How do you explain new open standard protocols, and ongoing development of
    existing ones since 1995 then? They are still being developed in a
    software commons, and commercial interests take part in those groups the
    same way the academics did.

    I dispute that mass internet access happened because it was 'opened up to
    commercial development'. It was the open internet that killed off
    the proprietary commercial networks, and the big commercial players only
    realised that after the fact.

    --
    Cheers
    Anton
     
    AD., Mar 16, 2005
    #8
  9. Peter

    Rob J Guest

    In article <> in nz.comp on
    Wed, 16 Mar 2005 14:34:02 +1300, AD. <> says...
    > On Wed, 16 Mar 2005 13:01:39 +1300, Rob J wrote:
    >
    > > There is nothing inherently wrong with software patents any more than
    > > hardware patents and the like. Software can be just as much an invention
    > > as hardware.

    >
    > Software patents aren't granted to inventions, they are granted to methods
    > of doing something. Companies aren't patenting an application, they are
    > patenting methods of doing something in those applications.


    Let's suppose a word processor and a spreadsheet program could be
    patented. As applications, patenting them would be entirely reasonable in
    my view.

    I personally deplore the likes of Eolas trying to patent the ActiveX
    download dialog in Internet Explorer.

    >
    > Software algorithms (ie Computer Science) are basically just written
    > expressions of mathematical ideas. Should maths be patentable? Should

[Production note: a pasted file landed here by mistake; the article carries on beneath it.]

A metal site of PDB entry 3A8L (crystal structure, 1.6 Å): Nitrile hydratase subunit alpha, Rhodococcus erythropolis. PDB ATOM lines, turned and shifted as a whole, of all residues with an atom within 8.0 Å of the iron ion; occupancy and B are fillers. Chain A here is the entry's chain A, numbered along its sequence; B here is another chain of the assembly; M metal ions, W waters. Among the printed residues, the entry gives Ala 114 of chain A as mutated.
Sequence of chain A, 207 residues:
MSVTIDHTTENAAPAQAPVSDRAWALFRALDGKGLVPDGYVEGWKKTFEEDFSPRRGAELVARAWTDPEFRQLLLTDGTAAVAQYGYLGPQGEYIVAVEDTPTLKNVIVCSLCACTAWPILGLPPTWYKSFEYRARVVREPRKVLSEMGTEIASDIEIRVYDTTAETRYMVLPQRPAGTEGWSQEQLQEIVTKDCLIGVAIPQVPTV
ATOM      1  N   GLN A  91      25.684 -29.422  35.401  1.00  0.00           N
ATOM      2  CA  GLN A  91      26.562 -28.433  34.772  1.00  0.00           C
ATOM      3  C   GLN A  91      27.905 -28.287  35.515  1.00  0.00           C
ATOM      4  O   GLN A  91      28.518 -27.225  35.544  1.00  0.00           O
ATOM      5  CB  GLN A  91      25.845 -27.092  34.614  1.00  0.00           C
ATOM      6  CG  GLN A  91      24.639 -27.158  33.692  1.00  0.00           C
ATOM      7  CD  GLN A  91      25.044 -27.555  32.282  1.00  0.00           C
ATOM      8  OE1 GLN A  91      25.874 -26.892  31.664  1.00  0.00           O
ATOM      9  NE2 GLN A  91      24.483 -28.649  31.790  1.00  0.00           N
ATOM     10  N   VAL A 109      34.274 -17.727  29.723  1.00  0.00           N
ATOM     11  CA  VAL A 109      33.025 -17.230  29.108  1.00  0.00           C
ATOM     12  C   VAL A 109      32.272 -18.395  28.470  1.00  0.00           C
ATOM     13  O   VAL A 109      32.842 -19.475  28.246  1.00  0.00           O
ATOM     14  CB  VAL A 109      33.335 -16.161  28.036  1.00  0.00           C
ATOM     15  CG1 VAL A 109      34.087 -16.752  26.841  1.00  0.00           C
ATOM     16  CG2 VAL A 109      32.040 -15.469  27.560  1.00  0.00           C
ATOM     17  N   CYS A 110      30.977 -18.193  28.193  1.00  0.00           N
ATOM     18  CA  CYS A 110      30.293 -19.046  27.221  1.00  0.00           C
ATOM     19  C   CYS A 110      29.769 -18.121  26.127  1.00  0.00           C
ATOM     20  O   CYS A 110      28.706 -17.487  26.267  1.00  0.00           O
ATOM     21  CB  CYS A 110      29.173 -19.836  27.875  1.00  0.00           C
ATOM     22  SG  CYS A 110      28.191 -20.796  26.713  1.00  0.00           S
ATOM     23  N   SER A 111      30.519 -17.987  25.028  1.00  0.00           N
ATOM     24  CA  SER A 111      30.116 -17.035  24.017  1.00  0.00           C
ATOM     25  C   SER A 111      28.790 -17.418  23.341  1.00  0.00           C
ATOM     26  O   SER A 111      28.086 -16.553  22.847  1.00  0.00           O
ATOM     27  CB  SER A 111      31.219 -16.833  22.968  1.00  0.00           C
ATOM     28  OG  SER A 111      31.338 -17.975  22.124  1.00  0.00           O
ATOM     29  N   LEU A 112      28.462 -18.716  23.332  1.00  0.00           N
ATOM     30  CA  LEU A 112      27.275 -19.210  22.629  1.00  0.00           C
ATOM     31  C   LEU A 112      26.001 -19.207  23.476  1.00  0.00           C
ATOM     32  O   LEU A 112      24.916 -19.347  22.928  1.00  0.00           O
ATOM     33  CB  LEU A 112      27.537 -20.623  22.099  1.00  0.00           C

> written work be patentable? Should science be patentable?


    But if you apply these to hardware (mechanical devices) that in some
    cases is entirely what is being patented.
     
    Rob J, Mar 16, 2005
    #9
  10. Peter

    Peter Guest

    This is how they do law on software patents in Europe.
    http://progenitor.se/luxembourg9cu.jpg

    The question is whether we'll see this sort of stuff in NZ. I guess it
    depends who wins the next election.


    Peter
     
    Peter, Mar 16, 2005
    #10
  11. Peter

    AD. Guest

    On Wed, 16 Mar 2005 21:10:49 +1300, Rob J wrote:

    > Let's suppose a word processor and a spreadsheet program could be
    > patented. As applications, patenting them would be entirely reasonable in
    > my view.
    >
    > I personally deplore the likes of Eolas trying to patent the ActiveX
    > download dialog in Internet Explorer.


    What's the difference? The only reason it looks like Eolas will now fail
    is that there is prior art (mainly Viola, which incidentally was an
    academic open source browser) not because it was a bad patent.

    If you think software patents are valid, then surely the Eolas patent was
    valid?

    >> Software algorithms (ie Computer Science) are basically just written
    >> expressions of mathematical ideas. Should maths be patentable? Should
    >> written work be patentable? Should science be patentable?

    >
    > But if you apply these to hardware (mechanical devices) that in some cases
    > is entirely what is being patented.


    How so?

    Can you give any examples of mechanical patents that are just maths or
    pure science? Algorithms are more like maths formulas or a set of